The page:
Tweeting the Good News: Are We Distorting the Message?

August 3, 2012

“And He said to them, Go into all the world and preach and publish openly the good news (the Gospel) to every creature [of the whole human race].” – Mark 16:15 (AMP)

After his death and resurrection, Jesus issued a commission to the disciples commanding them to go into all the earth to preach the Gospel – the “Good News.” But what exactly is this Good News? This question has been on my mind a lot lately as I’ve watched the discussion proceed on social media regarding comments that Chick-fil-A’s CEO made regarding same sex marriage. It would seem many have found nothing “good” about the news Christians are bringing to the table. But the core message of Christianity is inherently good, as is the God of Christianity, so how is it that our message isn’t getting across in the way we’ve intended?

The Good News is generally understood to be the story of Jesus and how his ultimate sacrifice and our faith in him have reconciled us to God forever and freed us from sin. While the implications of Jesus’ actions and our faith are tremendous, the story itself is quite simple. You could technically present the Good News to someone in less than two minutes flat. But somehow we’ve found a way to expand the story to include other things that can detract from its clarity, power and effectiveness. We’ve added details to the core message and in so doing, we’re running the risk of hearing Jesus say, “That’s not what I told you to do at all.” Here are a few “additions” to the Gospel that have the potential to compromise our message, especially on the social media scene:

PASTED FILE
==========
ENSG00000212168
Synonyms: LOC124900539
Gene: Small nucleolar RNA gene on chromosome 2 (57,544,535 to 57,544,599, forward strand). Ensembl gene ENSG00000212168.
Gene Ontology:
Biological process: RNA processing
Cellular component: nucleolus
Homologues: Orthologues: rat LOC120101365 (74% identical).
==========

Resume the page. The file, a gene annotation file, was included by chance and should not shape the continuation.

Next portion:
Prioritizing the Culture of Christianity. The church of the West has become expert at creating atmospheres and hosting events that draw people to the Christian “lifestyle.” We indoctrinate people into a certain culture we feel best represents the way the Bible tells us to live. This may include highlighting certain rules or guidelines for the Christian life, or even providing the perfect sound bite to respond to the day’s most recent moral or ethical dilemma. The problem here is that God never told us to create a culture (or a social club) to respond to the pain and suffering of the world; he told us to spread the word about Jesus. Having a culture is fine, but when that culture is elevated above the truth and the Gospel itself, there will always be a problem. Culture can be a shadow of what God is really like. Culture has the potential to rob us of freedom and put God in a box. Culture can make us legalistic. The Good News, on the other hand, is freeing. Putting our faith in Jesus allows us to let go of the false comforts of culture and allows culture to simply be a context. Culture shouldn’t be the thing that identifies us as Christians; our profession of Jesus as our Lord and Savior and the power He brings to our lives should drive the identifiable fruit of a Christian life.